Flashback Fridays: Dental X-Rays and Print?


Written by Christina Vullo
Social Media Marketing Analyst
Xerox Corporation
What comes to mind when you think about print? Probably photos, posters, books and manuals, and packaging. How about dental X-Rays? Xerox 110 X-Ray System
In November of 1979, Xerox Medical Systems (XMS) of Pasadena, California announced the 110 Dental Imaging System. The system, based on xeroradiography, revolutionized the way dental diagnostic X-Rays were taken by making transparency prints at lower levels of X-Ray dosages than traditional dental imaging systems. The 110 Dental Imaging System produced the X-Ray images in 20 seconds with a cost-effective and easy-to-operate system.
The purchase price of the system was $3,950 and a one-year rental agreement was also available for $155 per month. By 1988, Xerox stopped the marketing of medical hardware but continued to provide service and supplies to existing XMS customers.
So the next time you’re at the dentist, think about the technology being used. Who knows…maybe the 110 Dental Imaging System is there! (We’d be surprised!)

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20 Comments

  1. Sandy Puglisi August 17, 2012 - Reply

    I worked at Xerox Medical Systems for several years and was one of the original trainers on the 110 dental unit. I also trained customers on the Xerox 125 Mammography unit which was Medical Systems’ show case product. Reading this blog brought back a lot of good memories. I am still with Xerox focusing on the customer’s web experinece on the Support and Driver site.

    • Parker Dubberke April 3, 2014 - Reply

      Hello Sandy. I remember meeting you at some training or other in Atlanta. In fact I have a picture of you at the Old Vinings Inn bar. At least I think it’s you. It would have been in the mid-80s.

  2. Donna White August 17, 2012 - Reply

    I recognize that machine! I was the key operator at a beta dental office where I worked in 1981. From the dentists perception the clear imaging was outstanding. The cassettes were a little awkward for the patient but the processing for the assistants was wonderful – no dark room and no vats of chemicals. I was interested in Xerox Medical Systems and their Dental division. In 1982 I became a consultant for Xerox Medical Systems helping to develop and sell a PC based Dental Data Management System. In 1983 I became a real Xerox employee. After 1988, Xerox Medical Systems ventured, for a very short time, into a Kurzweil Voice Recognition application which could capture the radiologist’s voice giving the patient diagnosis, display it on a monitor and print the results. It was a unique experience for me to be trained at Kurzweil learning the application and then working with the Xerox beta sites. I am still with Xerox. This blog brought back so many great memories.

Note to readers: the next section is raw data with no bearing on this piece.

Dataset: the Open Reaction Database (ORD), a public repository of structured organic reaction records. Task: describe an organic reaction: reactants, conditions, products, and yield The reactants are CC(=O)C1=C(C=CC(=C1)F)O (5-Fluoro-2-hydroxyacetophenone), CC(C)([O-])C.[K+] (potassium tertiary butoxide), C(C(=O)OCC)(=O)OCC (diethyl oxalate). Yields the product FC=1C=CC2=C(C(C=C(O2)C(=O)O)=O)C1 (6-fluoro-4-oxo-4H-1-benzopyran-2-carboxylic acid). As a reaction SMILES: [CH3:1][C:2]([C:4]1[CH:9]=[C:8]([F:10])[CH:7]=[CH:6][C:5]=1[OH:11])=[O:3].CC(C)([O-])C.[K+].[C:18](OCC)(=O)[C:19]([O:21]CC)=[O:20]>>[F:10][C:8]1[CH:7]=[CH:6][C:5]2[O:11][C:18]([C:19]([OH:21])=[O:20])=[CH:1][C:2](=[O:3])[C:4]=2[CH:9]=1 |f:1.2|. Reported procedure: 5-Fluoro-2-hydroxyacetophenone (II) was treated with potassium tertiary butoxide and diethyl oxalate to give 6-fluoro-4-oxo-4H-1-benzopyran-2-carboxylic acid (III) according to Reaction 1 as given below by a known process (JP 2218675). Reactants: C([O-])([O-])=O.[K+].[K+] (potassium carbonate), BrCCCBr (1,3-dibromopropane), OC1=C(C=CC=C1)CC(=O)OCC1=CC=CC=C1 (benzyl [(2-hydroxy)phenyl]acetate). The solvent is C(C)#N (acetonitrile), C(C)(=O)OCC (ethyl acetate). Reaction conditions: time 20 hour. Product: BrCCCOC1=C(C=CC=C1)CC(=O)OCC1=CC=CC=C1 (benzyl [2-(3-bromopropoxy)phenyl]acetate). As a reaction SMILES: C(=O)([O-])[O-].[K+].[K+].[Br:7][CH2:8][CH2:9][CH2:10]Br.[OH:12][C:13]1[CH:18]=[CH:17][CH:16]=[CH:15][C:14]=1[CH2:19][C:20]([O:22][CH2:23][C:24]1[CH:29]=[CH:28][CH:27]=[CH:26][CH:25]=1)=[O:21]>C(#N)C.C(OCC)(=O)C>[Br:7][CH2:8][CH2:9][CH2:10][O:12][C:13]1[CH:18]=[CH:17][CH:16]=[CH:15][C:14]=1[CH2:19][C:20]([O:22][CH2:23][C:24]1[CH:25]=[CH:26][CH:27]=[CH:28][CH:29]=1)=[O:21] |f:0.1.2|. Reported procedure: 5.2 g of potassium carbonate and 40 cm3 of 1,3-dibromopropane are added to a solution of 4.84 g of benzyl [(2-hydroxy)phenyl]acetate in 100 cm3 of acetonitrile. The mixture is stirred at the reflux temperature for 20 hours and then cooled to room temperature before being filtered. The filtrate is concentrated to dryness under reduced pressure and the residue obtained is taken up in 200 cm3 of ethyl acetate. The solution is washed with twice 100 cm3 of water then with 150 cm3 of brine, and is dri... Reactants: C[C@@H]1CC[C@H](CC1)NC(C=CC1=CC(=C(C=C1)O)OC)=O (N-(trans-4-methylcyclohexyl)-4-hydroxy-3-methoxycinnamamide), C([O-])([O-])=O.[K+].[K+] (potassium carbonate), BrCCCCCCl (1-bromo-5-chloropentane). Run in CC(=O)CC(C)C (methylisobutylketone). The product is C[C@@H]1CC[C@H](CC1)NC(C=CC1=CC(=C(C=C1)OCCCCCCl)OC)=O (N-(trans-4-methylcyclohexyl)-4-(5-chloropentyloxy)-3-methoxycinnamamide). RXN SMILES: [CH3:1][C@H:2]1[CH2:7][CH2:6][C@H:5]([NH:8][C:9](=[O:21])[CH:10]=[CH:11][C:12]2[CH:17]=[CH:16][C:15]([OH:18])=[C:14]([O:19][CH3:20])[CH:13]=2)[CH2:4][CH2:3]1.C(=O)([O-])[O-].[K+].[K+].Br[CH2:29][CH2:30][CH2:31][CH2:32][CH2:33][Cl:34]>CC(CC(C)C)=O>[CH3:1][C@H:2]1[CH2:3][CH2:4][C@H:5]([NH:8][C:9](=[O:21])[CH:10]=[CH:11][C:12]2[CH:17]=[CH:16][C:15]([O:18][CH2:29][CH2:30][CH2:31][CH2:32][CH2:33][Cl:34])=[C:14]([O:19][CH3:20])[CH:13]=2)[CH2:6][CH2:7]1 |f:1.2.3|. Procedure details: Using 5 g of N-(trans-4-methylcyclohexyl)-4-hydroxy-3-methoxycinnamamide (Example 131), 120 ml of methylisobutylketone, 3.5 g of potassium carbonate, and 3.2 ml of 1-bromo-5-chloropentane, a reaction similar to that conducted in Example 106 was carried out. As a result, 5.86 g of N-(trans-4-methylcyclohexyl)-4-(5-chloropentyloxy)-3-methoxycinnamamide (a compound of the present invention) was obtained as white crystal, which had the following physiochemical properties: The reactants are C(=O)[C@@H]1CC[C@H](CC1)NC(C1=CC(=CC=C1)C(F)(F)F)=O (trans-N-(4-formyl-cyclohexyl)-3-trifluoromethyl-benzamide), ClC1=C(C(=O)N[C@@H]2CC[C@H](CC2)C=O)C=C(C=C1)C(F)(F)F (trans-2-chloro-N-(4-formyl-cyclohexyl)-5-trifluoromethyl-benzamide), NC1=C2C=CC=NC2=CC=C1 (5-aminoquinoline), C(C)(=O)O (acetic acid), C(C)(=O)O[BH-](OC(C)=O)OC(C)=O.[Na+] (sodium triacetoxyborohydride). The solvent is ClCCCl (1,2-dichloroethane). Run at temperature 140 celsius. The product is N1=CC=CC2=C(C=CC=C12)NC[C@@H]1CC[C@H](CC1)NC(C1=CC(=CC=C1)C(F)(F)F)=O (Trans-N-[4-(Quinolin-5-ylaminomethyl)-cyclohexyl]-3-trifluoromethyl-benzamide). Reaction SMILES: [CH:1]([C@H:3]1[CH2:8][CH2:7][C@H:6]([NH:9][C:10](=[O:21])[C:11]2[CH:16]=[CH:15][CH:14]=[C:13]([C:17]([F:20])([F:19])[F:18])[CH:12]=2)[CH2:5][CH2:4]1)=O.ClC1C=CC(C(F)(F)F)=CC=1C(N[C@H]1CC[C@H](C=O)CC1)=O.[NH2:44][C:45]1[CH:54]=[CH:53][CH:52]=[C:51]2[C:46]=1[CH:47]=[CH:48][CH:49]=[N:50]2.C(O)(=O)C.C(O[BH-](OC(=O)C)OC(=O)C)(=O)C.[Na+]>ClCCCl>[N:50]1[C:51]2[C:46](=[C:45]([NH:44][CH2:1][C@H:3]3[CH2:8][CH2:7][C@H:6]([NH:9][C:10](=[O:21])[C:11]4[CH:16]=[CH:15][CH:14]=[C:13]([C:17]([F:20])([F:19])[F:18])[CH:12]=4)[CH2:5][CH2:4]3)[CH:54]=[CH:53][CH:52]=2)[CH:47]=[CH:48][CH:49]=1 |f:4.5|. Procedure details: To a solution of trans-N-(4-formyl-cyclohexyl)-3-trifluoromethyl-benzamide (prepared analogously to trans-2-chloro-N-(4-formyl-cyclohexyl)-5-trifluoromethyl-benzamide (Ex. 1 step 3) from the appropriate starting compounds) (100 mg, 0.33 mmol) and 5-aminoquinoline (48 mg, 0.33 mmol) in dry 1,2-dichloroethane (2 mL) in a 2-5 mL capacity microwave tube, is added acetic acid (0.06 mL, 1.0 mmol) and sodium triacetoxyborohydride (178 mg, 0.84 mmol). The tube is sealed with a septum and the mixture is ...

3. Susan Weiss August 20, 2012 - Reply

    Christina – As a former Dental Hygienist I’m surprised I never came across this system – and as a Xerox employee I’m surprised I never heard of our involvement in the dental industry! Thanks for sharing an interesting bit of our history!

  4. Digital dental x-ray technology has sure come a long way! Take a look at the latest i-CAT cone beam CT scanning equipment from Imaging Sciences International.

  5. Alan Krohn June 18, 2013 - Reply

    I was a national specialist with the 110 during my 16 years with Xerox Medical. A great product. Xerox tried to use the technology for mammography, but it was a monster! Hello to any old XMS colleagues.

  6. Parker Dubberke April 3, 2014 - Reply

    Hello ex-XMSers! I worked for Xerox Medical Systems from 1982 to 1990 in Austin, Texas. That was a great job for a young guy. Especially because my boss was in Houston.

  7. Glenn F. Geddes September 20, 2016 - Reply

    I was an engineer with XMS for almost 20 years. My team put the software in the 126 Mammography System (liquid development). Prior to that I wrote the code for the 110 Dental System. The Dental System ran on 3000 bytes of assembly code – a neat little package. I flash back periodically to my time at the Halstead St. and Vinedo St. facilities. I learned a great deal of engineering from the XMS group.

  8. William Aylward June 28, 2017 - Reply

    I got a deep splinter in my foot which despite the use of modern technology – including high def ultra sound – they cannot locate where to operate! All the consultants bemoan the fact xeroradiography is no longer available as they said it would clearly show where the splinter is.
    Tomorrow I go into surgery for the second time as they try to locate the splinter in my foot….
    Does no one use this technology any more?

  9. Mike Speiser October 13, 2017 - Reply

    My dad (Robert Speiser) was Chief Scientist of XMS and was tremendously proud of this technology. Too bad that market forces and fear of change made them impractical. As an entrepreneur myself, I know my dad was truly motivated to create tools that improved people’s lives, and the lower doses of radiation were the most significant aspect of this cool set of products. They were literally decades ahead of their time!

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